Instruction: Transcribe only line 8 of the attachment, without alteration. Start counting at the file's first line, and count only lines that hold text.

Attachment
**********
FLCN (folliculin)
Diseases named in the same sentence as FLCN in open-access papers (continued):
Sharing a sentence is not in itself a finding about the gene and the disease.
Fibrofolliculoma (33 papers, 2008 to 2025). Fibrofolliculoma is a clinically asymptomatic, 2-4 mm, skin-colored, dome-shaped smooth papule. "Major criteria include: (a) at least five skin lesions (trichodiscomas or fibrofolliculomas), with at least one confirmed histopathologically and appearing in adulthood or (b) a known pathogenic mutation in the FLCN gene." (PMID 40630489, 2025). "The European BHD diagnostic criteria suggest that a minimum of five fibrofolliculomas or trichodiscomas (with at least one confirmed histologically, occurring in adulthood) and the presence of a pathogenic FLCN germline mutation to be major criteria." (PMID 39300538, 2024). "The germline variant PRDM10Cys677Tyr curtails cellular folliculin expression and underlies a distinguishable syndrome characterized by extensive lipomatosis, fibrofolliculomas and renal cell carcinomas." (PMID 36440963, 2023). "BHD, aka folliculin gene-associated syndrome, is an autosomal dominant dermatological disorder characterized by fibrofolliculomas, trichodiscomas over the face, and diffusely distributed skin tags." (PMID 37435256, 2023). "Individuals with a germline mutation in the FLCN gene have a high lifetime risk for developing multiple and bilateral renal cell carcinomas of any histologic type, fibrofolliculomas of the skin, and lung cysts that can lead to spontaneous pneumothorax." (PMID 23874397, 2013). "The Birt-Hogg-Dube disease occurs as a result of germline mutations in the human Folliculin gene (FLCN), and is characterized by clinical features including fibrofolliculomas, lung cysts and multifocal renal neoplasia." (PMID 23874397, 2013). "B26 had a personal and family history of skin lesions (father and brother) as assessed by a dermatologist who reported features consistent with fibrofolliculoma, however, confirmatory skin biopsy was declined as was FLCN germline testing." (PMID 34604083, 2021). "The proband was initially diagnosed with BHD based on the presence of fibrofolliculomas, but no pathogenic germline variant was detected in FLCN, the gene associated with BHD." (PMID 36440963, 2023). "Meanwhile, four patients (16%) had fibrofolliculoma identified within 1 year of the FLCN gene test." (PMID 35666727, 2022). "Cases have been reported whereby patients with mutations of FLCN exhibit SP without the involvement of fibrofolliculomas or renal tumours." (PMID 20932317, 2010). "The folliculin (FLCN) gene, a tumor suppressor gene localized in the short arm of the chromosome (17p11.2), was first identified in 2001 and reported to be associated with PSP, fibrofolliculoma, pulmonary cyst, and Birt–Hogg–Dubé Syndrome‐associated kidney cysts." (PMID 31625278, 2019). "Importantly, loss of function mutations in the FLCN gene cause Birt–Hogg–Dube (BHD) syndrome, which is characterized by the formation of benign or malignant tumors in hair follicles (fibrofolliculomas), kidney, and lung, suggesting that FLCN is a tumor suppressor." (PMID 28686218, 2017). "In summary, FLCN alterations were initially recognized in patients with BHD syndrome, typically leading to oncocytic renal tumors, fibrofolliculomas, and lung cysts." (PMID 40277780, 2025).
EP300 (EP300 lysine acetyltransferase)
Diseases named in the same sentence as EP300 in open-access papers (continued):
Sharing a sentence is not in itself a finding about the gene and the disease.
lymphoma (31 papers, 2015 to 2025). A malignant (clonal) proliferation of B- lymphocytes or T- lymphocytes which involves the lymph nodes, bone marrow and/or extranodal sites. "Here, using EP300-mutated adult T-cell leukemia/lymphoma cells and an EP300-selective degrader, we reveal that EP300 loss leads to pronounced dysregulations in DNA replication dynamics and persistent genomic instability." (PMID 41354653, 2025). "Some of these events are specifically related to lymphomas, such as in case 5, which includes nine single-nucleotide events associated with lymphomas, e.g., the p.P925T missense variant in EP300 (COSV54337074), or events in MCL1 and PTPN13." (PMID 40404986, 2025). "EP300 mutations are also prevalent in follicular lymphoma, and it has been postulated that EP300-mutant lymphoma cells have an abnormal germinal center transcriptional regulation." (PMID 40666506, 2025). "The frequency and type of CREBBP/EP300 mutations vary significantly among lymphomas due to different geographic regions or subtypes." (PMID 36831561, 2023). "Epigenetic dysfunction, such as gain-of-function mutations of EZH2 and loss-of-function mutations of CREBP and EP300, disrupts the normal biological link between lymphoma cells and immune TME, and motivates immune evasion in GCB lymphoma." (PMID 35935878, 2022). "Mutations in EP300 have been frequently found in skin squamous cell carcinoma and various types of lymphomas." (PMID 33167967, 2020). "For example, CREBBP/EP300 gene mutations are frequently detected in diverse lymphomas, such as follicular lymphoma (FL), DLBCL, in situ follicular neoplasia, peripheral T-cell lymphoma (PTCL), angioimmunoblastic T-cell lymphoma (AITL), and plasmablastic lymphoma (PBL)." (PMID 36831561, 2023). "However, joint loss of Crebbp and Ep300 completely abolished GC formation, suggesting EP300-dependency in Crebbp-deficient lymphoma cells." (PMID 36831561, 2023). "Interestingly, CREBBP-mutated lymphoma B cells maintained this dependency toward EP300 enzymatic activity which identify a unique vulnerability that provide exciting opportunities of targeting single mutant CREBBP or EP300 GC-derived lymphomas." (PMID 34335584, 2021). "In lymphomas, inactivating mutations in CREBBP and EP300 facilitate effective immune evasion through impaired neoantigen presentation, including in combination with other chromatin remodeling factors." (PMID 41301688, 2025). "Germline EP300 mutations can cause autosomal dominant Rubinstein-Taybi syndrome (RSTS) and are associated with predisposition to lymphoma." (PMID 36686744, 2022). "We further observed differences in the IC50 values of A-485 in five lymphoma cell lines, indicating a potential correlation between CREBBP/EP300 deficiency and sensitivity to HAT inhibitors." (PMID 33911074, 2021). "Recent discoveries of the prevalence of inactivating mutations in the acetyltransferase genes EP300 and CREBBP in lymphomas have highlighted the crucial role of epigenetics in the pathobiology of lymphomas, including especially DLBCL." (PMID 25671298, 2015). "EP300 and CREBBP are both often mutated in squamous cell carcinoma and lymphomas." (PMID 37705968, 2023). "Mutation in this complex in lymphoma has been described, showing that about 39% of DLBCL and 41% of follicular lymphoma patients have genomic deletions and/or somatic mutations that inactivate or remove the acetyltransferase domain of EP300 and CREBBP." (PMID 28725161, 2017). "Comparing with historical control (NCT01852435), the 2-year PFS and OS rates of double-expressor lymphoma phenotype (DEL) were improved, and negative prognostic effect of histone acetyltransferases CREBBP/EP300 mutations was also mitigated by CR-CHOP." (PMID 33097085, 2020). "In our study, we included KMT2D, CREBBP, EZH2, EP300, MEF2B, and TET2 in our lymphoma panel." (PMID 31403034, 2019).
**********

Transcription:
lymphoma (31 papers, 2015 to 2025). A malignant (clonal) proliferation of B- lymphocytes or T- lymphocytes which involves the lymph nodes, bone marrow and/or extranodal sites. "Here, using EP300-mutated adult T-cell leukemia/lymphoma cells and an EP300-selective degrader, we reveal that EP300 loss leads to pronounced dysregulations in DNA replication dynamics and persistent genomic instability." (PMID 41354653, 2025). "Some of these events are specifically related to lymphomas, such as in case 5, which includes nine single-nucleotide events associated with lymphomas, e.g., the p.P925T missense variant in EP300 (COSV54337074), or events in MCL1 and PTPN13." (PMID 40404986, 2025). "EP300 mutations are also prevalent in follicular lymphoma, and it has been postulated that EP300-mutant lymphoma cells have an abnormal germinal center transcriptional regulation." (PMID 40666506, 2025). "The frequency and type of CREBBP/EP300 mutations vary significantly among lymphomas due to different geographic regions or subtypes." (PMID 36831561, 2023). "Epigenetic dysfunction, such as gain-of-function mutations of EZH2 and loss-of-function mutations of CREBP and EP300, disrupts the normal biological link between lymphoma cells and immune TME, and motivates immune evasion in GCB lymphoma." (PMID 35935878, 2022). "Mutations in EP300 have been frequently found in skin squamous cell carcinoma and various types of lymphomas." (PMID 33167967, 2020). "For example, CREBBP/EP300 gene mutations are frequently detected in diverse lymphomas, such as follicular lymphoma (FL), DLBCL, in situ follicular neoplasia, peripheral T-cell lymphoma (PTCL), angioimmunoblastic T-cell lymphoma (AITL), and plasmablastic lymphoma (PBL)." (PMID 36831561, 2023). "However, joint loss of Crebbp and Ep300 completely abolished GC formation, suggesting EP300-dependency in Crebbp-deficient lymphoma cells." (PMID 36831561, 2023). "Interestingly, CREBBP-mutated lymphoma B cells maintained this dependency toward EP300 enzymatic activity which identify a unique vulnerability that provide exciting opportunities of targeting single mutant CREBBP or EP300 GC-derived lymphomas." (PMID 34335584, 2021). "In lymphomas, inactivating mutations in CREBBP and EP300 facilitate effective immune evasion through impaired neoantigen presentation, including in combination with other chromatin remodeling factors." (PMID 41301688, 2025). "Germline EP300 mutations can cause autosomal dominant Rubinstein-Taybi syndrome (RSTS) and are associated with predisposition to lymphoma." (PMID 36686744, 2022). "We further observed differences in the IC50 values of A-485 in five lymphoma cell lines, indicating a potential correlation between CREBBP/EP300 deficiency and sensitivity to HAT inhibitors." (PMID 33911074, 2021). "Recent discoveries of the prevalence of inactivating mutations in the acetyltransferase genes EP300 and CREBBP in lymphomas have highlighted the crucial role of epigenetics in the pathobiology of lymphomas, including especially DLBCL." (PMID 25671298, 2015). "EP300 and CREBBP are both often mutated in squamous cell carcinoma and lymphomas." (PMID 37705968, 2023). "Mutation in this complex in lymphoma has been described, showing that about 39% of DLBCL and 41% of follicular lymphoma patients have genomic deletions and/or somatic mutations that inactivate or remove the acetyltransferase domain of EP300 and CREBBP." (PMID 28725161, 2017). "Comparing with historical control (NCT01852435), the 2-year PFS and OS rates of double-expressor lymphoma phenotype (DEL) were improved, and negative prognostic effect of histone acetyltransferases CREBBP/EP300 mutations was also mitigated by CR-CHOP." (PMID 33097085, 2020). "In our study, we included KMT2D, CREBBP, EZH2, EP300, MEF2B, and TET2 in our lymphoma panel." (PMID 31403034, 2019).